Power Supply for

Wavelength Brick USB DAC 

Built 2-2009


Wavelength's website is USBDACs.com and is highly recommended for its wealth of information on USB DACs in general as well as setting up and configuring a PC based music server.  Gordon Rankin also deserves thanks for his frequent contibutions to the on-line community at Audioasylum.com.

Between the time I started this project (at my usual slow pace), and the time I completed it, Wavelength released its own upgraded power supply for the Brick called the Mortar.  I suggest you check it out. 

MPB's High Current Power Supply 

I've found that wall-wart power supplies often present an opportunity to improve audio circuits by replacing them with well regulated high current supplies.  So, I decided to build a new supply to replace the Brick's stock supply.  

I based this design primarily on  the article entitled "Preamp Power Supply" by Gary Gallo in The Audio Amateur magazine, issue 4/90, p.47.  In that article, he indicates several key changes from the datasheet recommendations to optimize simple three terminal adjustable regulated power supples for audio use, all of which I incorporated into this supply.  They include:

1. Use of a much higher current transformer than traditional, I used a 15V 100va transformer from Antekinc.com, part number AN-1215.  The stock wall-wart is 1000mA at 13.5volts, or 13.5va.

2. Use of very large output capacitors (typically data sheet recommendations are much smaller than the input caps). 

3. Use of divider resistor values around the regulator IC that are several times the typical values, dramatically reducing output impedance and ripple rejection.

4. The use of Linear Technology LT1085/LT1033 series adjustable regulators instead of the common LM317/337s.  This supply is only positive, so there is no LT1033 used here to created a negative supply.

Most of the parts, except where noted, are from Mouser.com or Digikey.com.

I used a PCB from Peter Daniel, of AudioSector.com, who is very helpful and highly recommended.  The PCB is actually one half of an F3 power supply PCB, designed by Peter for a wide variety of power supply uses, and perfect for use here.   As an aside, the F3 is a variant of Nelson Pass's Zen amps.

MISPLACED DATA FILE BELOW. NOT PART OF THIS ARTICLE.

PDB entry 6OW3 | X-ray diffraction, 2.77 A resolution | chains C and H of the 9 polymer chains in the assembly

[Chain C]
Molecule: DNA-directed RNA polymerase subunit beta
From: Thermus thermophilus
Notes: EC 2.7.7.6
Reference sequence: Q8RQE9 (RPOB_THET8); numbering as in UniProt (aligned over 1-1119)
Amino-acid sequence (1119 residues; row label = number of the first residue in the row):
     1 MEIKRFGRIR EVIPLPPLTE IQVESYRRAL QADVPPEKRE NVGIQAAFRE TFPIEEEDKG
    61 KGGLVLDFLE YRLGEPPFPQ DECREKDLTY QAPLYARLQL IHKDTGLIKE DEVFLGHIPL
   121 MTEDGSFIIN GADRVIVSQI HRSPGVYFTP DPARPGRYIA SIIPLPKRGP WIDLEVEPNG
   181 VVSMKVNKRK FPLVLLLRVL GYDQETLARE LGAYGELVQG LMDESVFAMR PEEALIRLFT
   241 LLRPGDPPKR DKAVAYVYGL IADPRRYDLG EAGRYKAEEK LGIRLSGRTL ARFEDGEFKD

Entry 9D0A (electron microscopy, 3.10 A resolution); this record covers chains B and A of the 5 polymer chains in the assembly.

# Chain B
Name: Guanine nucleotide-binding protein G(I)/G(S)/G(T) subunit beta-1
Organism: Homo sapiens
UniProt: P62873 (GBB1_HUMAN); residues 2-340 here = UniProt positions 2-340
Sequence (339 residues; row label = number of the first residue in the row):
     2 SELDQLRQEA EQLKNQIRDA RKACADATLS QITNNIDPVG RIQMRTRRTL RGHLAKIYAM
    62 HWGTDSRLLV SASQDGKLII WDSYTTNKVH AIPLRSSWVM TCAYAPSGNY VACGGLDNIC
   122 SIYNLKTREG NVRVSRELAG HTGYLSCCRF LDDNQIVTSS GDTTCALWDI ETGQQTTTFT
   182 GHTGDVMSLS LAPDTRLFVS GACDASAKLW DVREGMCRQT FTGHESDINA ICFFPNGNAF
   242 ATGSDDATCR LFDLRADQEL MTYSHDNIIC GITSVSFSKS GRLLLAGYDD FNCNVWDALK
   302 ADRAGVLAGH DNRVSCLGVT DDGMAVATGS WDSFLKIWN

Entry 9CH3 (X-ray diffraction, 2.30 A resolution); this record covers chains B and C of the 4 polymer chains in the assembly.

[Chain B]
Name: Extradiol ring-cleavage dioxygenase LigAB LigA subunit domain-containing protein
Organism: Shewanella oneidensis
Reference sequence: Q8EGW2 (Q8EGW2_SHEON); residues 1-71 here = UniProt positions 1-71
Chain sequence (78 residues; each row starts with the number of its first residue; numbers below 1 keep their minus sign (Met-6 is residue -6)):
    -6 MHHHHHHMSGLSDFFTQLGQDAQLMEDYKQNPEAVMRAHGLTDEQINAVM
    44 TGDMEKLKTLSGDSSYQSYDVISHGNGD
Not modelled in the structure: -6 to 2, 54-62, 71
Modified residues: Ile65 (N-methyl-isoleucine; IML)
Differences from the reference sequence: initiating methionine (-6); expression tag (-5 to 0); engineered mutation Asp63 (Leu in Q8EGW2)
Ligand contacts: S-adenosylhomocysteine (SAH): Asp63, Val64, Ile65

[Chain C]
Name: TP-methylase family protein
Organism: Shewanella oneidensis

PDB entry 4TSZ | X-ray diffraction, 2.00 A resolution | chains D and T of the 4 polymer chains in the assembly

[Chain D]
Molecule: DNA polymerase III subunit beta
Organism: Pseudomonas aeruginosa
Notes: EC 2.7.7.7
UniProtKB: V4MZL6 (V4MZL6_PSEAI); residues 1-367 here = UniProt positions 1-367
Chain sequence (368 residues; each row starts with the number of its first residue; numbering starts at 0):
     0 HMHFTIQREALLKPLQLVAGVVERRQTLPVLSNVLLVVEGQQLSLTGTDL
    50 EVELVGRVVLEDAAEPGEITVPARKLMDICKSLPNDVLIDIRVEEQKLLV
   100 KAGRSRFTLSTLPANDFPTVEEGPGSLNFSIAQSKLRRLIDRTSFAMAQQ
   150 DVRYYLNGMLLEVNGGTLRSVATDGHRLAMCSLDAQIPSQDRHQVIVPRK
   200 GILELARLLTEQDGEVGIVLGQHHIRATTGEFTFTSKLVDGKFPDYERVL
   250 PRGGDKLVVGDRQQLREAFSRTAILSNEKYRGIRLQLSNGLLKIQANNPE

Above: Views of the unstuffed PCB, showing bottom view at the top, and top side below.  Peter's PCBs are always works of art with gold plated thru holes.  Click on any photo for an enlarged version.


Above: Populated PCB, before wiring it up (click to enlarge).   The regulator is actually an LT-1086, the 1.5 amp version of the 3 amp LT1085.  I used two Nichicon KG filter caps: 4,700/50V before the regulator, and 5,600/35V after.  Rectifiers are MUR860s.  Output voltage is set to 15.0V with dividing resistors around the regulator of 1K and 10.5K.  I also added small 0.1/160 Vishay 1837 bypass caps on each of the big caps. 


Above: Partially assembled chassis from the rear, before the PCB was installed.  The chassis is a two part  aluminum case bought on ebay.  Search using "Aluminum Project Box Enclousure Case", note the mis-spelled version of "enclosure".


Above: Completed top view, showing general layout.  Click to enlarge.  The regulator PCB is to the right, meter to the left, power transformer in the center.


Above: I found a beautiful old 15 volt Simpson model 125 meter in my parts bin, so I added it to the front panel.



Above: Rear view of the power supply.  Pretty simple: hardwired output cable (to avoid another connector), IEC and power switch.  The switch is on the back as I expect to leave the unit on all the time.  Note that there is a 1A slow blow AC line fuse, located inside the chassis on the rear panel. 

The power supply and Brick draw only 2.3 watts when the Brick is not playing (in standby mode), and 8.8 watts when it is playing.  



Above: Finished unit, front view.  The faceplate is from FrontPanelExpress.com.  Just remember to specify that you want the grain of the panel to go horizontally.



Above: OK, I couldn't resist.  "Brick on a Brick"  or "Brick Squared".  This is not my usual setup, but shows my power supply, along with the Wavelength Brick, along with a VPI "Magic Brick" (normally used on my amp, mostly to dampen chassis vibration).


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